Ársrit Verkfræðingafjelags Íslands - 01.01.1914, Blaðsíða 29

Ársrit Verkfræðingafjelags Íslands - 01.01.1914, Blaðsíða 29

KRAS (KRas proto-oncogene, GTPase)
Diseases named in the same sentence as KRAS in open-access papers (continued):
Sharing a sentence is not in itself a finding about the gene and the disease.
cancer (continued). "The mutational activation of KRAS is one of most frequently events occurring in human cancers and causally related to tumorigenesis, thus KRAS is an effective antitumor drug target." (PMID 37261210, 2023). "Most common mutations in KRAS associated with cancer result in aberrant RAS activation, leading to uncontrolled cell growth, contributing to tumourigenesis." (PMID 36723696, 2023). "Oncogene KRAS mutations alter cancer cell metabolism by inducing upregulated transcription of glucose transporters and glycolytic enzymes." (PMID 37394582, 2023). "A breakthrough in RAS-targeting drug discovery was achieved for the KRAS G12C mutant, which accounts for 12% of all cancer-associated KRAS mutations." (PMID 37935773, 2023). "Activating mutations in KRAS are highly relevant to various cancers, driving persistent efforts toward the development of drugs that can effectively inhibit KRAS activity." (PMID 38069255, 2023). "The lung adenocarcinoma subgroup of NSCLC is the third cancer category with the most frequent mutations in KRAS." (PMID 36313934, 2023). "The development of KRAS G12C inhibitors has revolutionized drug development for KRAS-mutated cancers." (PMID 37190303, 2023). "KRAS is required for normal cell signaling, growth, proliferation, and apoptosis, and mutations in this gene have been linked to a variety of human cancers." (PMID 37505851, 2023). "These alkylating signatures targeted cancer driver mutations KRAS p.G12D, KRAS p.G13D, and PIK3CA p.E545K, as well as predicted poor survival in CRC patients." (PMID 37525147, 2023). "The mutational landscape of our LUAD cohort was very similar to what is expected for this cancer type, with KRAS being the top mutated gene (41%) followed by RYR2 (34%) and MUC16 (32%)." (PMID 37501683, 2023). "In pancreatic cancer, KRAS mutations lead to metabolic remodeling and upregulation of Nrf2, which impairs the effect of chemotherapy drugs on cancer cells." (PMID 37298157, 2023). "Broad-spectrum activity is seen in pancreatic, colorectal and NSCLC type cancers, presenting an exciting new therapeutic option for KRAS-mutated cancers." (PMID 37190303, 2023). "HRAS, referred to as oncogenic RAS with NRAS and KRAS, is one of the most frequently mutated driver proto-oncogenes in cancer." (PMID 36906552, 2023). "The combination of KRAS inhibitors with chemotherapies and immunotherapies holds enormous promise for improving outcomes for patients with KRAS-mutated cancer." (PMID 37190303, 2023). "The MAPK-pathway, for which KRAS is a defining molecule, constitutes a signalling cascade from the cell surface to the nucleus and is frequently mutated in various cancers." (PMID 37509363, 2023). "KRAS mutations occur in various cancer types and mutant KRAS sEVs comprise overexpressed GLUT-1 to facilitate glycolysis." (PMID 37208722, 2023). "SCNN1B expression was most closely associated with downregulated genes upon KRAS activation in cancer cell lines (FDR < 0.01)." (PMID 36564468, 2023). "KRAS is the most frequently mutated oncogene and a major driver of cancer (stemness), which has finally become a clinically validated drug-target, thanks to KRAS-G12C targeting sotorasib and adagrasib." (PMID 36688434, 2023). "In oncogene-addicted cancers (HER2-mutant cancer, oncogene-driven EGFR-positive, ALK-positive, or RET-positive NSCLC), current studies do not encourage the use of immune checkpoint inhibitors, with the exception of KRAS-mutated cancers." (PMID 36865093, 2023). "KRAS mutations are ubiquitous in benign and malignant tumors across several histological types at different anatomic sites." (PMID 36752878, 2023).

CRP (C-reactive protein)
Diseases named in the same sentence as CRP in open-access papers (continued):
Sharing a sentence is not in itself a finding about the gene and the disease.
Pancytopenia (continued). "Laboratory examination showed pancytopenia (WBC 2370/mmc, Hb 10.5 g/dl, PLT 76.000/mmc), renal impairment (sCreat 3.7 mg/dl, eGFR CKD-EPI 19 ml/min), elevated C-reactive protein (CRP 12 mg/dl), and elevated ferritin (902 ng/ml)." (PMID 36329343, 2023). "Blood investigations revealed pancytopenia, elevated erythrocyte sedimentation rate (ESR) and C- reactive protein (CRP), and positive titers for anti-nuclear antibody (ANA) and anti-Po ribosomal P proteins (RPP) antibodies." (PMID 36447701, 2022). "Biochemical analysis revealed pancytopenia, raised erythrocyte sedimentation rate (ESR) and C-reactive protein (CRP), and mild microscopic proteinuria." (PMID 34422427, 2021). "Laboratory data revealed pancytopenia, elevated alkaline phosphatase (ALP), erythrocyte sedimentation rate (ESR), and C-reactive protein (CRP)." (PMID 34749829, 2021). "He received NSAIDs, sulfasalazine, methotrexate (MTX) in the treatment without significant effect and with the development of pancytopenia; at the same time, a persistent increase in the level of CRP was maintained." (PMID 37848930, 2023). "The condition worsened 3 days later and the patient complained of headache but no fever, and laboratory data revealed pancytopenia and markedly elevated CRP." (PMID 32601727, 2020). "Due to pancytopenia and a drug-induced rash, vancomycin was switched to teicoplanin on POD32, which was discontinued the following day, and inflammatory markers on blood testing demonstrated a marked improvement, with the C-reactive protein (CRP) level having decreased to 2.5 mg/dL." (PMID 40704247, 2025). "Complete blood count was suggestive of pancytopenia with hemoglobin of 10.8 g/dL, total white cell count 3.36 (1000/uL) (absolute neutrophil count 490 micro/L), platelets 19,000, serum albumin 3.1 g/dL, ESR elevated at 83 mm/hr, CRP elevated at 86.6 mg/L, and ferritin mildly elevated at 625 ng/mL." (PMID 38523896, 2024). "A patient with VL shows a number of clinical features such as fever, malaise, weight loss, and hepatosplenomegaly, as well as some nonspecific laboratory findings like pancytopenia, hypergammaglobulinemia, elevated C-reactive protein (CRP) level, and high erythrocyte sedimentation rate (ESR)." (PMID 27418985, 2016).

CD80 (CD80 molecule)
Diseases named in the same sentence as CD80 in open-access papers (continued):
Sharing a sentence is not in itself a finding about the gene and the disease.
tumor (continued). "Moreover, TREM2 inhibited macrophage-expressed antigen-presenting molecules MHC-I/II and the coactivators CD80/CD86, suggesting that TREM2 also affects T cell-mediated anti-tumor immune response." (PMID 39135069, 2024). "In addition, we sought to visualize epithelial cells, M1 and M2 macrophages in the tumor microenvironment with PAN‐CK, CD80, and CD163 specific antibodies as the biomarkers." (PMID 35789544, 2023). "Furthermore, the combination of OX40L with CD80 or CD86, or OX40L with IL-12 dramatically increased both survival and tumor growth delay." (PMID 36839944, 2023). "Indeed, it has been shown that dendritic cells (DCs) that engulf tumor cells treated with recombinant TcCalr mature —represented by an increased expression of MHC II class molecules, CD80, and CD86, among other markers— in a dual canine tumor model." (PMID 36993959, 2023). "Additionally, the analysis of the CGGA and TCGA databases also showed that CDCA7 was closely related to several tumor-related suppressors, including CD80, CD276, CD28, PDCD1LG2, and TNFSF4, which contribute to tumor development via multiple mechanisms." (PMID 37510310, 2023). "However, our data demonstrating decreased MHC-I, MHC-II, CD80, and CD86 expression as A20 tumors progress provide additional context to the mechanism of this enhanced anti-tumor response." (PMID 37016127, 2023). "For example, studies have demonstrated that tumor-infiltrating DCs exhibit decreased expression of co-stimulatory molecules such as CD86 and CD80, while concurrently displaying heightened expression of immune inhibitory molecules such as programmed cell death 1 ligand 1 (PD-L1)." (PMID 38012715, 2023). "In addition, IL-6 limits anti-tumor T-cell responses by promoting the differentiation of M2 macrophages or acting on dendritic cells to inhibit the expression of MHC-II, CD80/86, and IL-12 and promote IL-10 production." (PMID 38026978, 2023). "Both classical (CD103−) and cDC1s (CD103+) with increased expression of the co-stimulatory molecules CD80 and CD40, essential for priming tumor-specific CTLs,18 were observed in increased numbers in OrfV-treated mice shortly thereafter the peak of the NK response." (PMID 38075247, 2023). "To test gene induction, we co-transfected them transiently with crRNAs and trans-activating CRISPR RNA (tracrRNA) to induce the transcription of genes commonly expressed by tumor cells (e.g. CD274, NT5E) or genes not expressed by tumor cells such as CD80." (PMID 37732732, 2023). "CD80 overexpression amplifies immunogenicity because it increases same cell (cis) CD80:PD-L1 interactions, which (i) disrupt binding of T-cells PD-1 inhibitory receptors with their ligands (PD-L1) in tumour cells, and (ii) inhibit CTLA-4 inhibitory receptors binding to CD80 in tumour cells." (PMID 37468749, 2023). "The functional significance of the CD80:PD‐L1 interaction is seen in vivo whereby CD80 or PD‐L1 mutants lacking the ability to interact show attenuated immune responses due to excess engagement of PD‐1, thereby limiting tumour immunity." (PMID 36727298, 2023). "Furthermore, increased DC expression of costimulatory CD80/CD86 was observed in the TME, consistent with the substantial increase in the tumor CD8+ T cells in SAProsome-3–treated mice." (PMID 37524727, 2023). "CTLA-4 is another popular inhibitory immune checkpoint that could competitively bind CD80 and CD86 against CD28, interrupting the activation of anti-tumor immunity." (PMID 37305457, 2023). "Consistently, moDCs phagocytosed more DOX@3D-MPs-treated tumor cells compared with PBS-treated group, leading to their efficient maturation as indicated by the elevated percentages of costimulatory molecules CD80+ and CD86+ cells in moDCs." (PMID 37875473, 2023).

29 IV. Reports. — Referate. 1. The Bridge across Ytri-Rangá. A lecture given in the Association of Civil-Engineers in Iceland on Okt. 15th 1912 by Jon Thorlaksson civil engineer, 1. The site of the bridge. Ytri-Rangá has its source in the western edge of the lava round Hekla and fiows in a southwesterly direction through Rangárvalla-district, between Holt and Land on the west side and Rangárvellir on the east side. It joins Þverá a little distance above the latter's mouths. Already in 1899 a road passable for carriages had been carried forward to the western bank of the river at Ægissíða in Holt. The highway led across the river there, which was passed by a ford. It was very difficult to cross the ford with carriages, but the country to the east of the river is dry and flat, all easily passable for carriages, so that no roads are needed there. The need for a bridge across Ytri-Rangá was therefore seriously felt, and after some delay caused by difíerence of opinion abont the most suitable site for the bridge, the Rudget for 1912 provided 45 thousand "krónur" *) for the building of it. The site of the bridge is immediately above the ford, mentioned above. A cross-seclion of the site is shown on the map, Plate 1 (pag 8). At the western bank there is a rock level with the water, but everywhere else a layer of sand on a cliff of sandstone. The current progresses at a rate of 0,9 metre per second at the deepest parts when the river is lowest, and the ave- rage rate is probably about 0,7 m. per sec. So the least quantity of water is very Iikely about 50 cbn,/Sec. The sandlayer above the cliff of sandslone is very lose and consequently usatisfactory as found- ation, and so it was thought necessary to dig it away and rest the piers immediatly on the cliff. The length of the bridge is 92 metres, and equal to the breadth of the channel at the site. Two piers are built in the river, and the spans measure 31,5 -29—31,5 metres. The rivers is much narrower bolh a little above and some way below the site, at Ár- bæjarfoss and Ægissíðufoss; but at either of these places it would have been necessary to build a bridge with one span only (very likely a suspensionbridge), and such a bridge, although shorter, would not have been correspondingly cheaper. Resides, both these places are at some distance from the higd-road. Stone was not to be had above ground at a shorter dislance from the site than about 3 kilometres to the east of the river, and it is very unsatisfaclory, ') ca. 2500 pounds. small, cracked, very hard and easily broken. Still some of it was transported to the site the preceding winter and employed in the eastern pier and abut- ment. At the western end of the bridge there is a rock in the ground; a part of it was blasted and the stone employed in the western pier and abutment. It is dolerite, very solid and easily dressed, resembling in quality the best dolerite to be had near Reykjavík. 2. The abutments and piers. The western abutment is built on a rock, and made of dolerite on the outside with a backing of stone concrete. The eastern abutment is founded on a firm layer of sand, which was reached by digging to the depth of 1 metre. It was built of the same ma- terials and in the same way as the western abutment. The western pier stands near the rapidest cur- rent and greatest depth of the river. It was built in the following manner. A casing of piles, 4 by 8 metres wide, was rammed down round the site of the pier with a 300 kg. monkey. The planks were 3 inches thick, and 6 by 6 in at the corners. Then the layer of sand was remowed with a bagdredger. At a depth of 2,20 metres below the level of the waler, solid bottom was reached, impenetrable with the bag. Then the boltom was levelled, by dragging across it a channel iron ([ iron) hanging in a wooden frame which was driven to and fro on the top of the pile- planking. In this manner the bottom was dressed completely level. Then a caisson of concrete was made in the following way. A platform was placed below tfae surface of the water, hanging in 8 screw-bolts of ll/8 in. iron. The studs under the upper beams were placed, some on the pile planking and some driven down into the bottom inside it. The caisson is ex- hibited on Plate 2 (page 8); its height was 2,30 metres. It was all reinforced. Eight days after it was finished, it was screwed down till it floated on the water within the pile-planking, drawing then about 1 metre. Then the platform was removed from under it, and with a first layer of concrete filled in. A liltle before the caisson had reached the bottom, it was sunk by filling it with water, in order to trj' if it settled on the bottom wilhout leaning. It stood per- feclly plumb; and then the water was pumped out of it and it was filled with stone concrete. Then the pier was built on this support. The total height of the pier from bottom is 5,2 metres.


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